Our Handy Guide To Matching Up Food & Wine

pasta meal with wine Pic: Rex/Shutterstock

This Week’s Wine Suggestion

Win Wine This Week


When it comes to pairing wine with food, it can be somewhat overwhelming as each flavour can affect the end result. A well paired wine can make for a memorable meal (as can a badly paired one!), so where do you start?

Today the world of wine is open with so many options to choose from, long gone is the hard and fast rule that red is for red meat and white is for white meat. It does apply somewhat but with so many choices you can now pair a delicate piece of white fish with a light red and equally pair an oaked chardonnay with red meat.

Iceland Italian Sea Bass Parcels

Iceland Italian Sea Bass Parcels

The key point when pairing wine with food is what is the overall flavour of your meal going to be? You may be having chicken but how are you cooking it, will there be a glaze or a sauce? It is all the extras that you are adding in that lead you to your perfect pairing.

Is the dish heavy or light, meaty, spicy? When you are cooking you are thinking of what will work together to make a delicious meal, the same thought process is used to pair a wine that will be balanced. Try to match the weight of the dish with the weight (body) of the wine, types of sweetness or tartness.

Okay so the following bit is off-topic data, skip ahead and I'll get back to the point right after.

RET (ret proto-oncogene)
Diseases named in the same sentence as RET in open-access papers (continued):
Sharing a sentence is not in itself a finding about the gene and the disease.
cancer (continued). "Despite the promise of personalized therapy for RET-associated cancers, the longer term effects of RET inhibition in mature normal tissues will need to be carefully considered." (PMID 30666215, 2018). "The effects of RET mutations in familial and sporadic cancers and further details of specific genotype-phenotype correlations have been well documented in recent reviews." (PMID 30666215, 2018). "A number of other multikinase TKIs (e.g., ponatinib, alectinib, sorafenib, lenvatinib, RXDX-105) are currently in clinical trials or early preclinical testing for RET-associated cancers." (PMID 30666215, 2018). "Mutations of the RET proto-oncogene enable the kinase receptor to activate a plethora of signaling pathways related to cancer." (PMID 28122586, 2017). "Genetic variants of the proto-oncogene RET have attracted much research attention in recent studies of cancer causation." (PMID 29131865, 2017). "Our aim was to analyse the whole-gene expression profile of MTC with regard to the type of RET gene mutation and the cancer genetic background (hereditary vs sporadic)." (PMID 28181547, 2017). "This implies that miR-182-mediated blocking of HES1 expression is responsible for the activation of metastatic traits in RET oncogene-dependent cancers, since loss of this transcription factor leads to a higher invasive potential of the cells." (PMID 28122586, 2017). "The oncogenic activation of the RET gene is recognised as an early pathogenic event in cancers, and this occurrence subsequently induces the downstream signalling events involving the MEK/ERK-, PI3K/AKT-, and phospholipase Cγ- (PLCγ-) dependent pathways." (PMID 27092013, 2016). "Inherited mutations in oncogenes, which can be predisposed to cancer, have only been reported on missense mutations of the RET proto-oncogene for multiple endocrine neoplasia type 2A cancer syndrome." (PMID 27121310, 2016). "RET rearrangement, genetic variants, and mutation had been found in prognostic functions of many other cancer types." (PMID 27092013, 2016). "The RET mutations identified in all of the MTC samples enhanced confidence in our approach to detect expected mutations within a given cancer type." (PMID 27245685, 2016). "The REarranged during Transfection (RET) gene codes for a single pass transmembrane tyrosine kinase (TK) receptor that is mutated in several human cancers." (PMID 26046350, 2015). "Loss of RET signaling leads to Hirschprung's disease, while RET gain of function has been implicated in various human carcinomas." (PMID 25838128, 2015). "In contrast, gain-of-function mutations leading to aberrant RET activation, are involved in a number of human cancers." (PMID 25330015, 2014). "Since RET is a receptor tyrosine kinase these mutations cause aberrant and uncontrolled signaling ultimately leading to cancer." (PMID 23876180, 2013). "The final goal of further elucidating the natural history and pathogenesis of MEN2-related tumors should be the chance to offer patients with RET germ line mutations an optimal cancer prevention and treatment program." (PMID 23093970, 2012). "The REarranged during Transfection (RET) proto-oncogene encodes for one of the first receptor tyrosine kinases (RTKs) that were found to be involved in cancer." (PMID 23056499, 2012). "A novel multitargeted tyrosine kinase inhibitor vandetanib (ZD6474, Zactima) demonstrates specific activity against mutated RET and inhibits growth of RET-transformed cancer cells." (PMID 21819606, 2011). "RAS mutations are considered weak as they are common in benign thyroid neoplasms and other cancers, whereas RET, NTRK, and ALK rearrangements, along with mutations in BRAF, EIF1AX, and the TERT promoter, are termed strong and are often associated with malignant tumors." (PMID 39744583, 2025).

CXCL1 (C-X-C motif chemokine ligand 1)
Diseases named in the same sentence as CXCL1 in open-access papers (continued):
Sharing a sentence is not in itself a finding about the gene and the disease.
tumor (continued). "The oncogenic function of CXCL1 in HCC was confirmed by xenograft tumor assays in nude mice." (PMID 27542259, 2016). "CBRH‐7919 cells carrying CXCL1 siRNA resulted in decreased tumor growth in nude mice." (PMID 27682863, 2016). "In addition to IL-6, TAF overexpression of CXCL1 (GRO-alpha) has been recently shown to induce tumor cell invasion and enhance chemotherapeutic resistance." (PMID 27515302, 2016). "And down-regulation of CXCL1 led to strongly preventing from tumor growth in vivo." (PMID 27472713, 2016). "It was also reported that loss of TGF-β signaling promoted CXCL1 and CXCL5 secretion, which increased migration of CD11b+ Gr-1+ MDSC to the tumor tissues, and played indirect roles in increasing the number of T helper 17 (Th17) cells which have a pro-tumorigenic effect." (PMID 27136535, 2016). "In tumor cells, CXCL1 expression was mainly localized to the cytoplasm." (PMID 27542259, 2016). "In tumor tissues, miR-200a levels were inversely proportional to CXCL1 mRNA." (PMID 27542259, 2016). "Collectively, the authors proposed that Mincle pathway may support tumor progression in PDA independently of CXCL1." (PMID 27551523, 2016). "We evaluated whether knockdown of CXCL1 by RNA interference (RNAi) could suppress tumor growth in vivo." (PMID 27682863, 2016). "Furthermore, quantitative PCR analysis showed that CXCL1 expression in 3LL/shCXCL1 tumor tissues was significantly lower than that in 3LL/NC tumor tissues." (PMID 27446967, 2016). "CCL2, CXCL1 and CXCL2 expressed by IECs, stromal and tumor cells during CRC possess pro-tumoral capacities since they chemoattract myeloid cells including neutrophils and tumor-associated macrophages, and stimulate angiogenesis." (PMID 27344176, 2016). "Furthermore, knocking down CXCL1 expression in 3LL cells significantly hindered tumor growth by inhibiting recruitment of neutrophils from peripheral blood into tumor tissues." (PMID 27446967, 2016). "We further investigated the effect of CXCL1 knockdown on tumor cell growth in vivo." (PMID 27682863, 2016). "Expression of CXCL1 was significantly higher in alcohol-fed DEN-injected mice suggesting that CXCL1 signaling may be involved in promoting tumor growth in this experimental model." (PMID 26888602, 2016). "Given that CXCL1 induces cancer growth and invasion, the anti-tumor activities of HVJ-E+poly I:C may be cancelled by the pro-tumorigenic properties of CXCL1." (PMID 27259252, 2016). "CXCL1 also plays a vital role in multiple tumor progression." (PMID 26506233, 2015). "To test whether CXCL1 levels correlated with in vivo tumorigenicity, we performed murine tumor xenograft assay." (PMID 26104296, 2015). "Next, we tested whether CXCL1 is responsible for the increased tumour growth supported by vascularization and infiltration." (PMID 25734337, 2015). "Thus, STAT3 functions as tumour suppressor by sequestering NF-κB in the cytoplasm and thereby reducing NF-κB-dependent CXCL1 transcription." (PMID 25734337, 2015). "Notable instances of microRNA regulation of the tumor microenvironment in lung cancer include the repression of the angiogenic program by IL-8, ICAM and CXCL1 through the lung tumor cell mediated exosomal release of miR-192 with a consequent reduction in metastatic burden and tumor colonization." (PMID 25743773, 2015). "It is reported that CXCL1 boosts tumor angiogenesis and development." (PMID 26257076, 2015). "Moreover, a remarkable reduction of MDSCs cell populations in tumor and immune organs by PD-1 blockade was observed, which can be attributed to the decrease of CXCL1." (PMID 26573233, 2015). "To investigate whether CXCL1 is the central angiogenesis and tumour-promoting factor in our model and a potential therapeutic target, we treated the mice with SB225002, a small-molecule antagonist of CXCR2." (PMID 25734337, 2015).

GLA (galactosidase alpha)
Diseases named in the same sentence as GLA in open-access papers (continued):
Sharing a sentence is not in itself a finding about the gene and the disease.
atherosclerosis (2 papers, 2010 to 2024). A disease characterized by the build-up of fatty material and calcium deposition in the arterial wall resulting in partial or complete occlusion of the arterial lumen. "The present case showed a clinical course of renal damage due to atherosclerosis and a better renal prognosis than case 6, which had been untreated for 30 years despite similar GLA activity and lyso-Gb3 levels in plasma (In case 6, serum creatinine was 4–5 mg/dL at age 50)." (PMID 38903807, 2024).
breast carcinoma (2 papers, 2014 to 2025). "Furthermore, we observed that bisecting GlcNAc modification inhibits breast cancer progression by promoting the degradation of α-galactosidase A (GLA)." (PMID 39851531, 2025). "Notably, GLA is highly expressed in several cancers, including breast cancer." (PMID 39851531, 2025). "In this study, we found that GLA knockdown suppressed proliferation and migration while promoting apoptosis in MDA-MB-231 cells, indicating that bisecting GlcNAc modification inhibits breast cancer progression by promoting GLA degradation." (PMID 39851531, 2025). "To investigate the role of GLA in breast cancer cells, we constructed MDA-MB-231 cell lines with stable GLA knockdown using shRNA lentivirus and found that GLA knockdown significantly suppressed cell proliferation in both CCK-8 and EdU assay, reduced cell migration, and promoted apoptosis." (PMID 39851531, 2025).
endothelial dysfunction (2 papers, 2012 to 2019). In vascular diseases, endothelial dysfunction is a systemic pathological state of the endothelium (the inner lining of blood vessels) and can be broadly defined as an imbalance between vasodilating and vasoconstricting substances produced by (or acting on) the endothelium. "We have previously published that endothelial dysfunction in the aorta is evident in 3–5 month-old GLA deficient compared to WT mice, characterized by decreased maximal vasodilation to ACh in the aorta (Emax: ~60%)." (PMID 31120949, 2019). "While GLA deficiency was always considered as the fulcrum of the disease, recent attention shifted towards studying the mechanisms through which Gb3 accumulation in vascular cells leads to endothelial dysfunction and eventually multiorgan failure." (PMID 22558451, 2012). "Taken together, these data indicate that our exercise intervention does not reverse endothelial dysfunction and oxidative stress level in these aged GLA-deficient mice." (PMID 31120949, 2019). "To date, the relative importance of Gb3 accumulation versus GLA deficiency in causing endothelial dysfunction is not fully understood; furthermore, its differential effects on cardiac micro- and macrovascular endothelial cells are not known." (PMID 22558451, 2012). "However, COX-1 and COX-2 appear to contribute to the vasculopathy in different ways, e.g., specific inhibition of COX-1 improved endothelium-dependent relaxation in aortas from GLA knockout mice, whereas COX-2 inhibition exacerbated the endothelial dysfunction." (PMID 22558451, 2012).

Don’t Forget:

  • Light dishes with light wines
  • Heavier dishes with heavy wines
  • Fatty and sweet dishes with high acid wines
  • Balance is key

Spicy food usually pairs well with very fruity aromatic off dry wines, as spice can be a dominating factor, which most wines cannot compete with, this is where your gewürztraminer, pinot blanc and vibrant whites and roses can work so well.

When it comes to your Sunday roast, you can consider reds and full bodied roses even if it is chicken or turkey. Most of us will have gravy and roast potatoes with the meat which bring some weighty flavours and body to the meal. If going with a white meat consider fuller white wines, heavy roses even a medium bodied red.

For fish, two key factors come into play is it meaty (monkfish) and will there be a sauce? White fish in a cream sauce tends to pair well with a clean crisp white wine wheres in the case of a meaty fish a fruity rose can pair beautifully.

Cabernet sauvignon mocktail 2

Maggie Swinburne

Hello! How nice to meet you! My role on My Weekly is Specials Editor (published four-weekly and full of lovely things for you to read and enjoy; Cookery Editor (lots of yummy tasty treats for you to look at and make); Pocket Novel Editor (super-fast romantic reads, on sale every fortnight)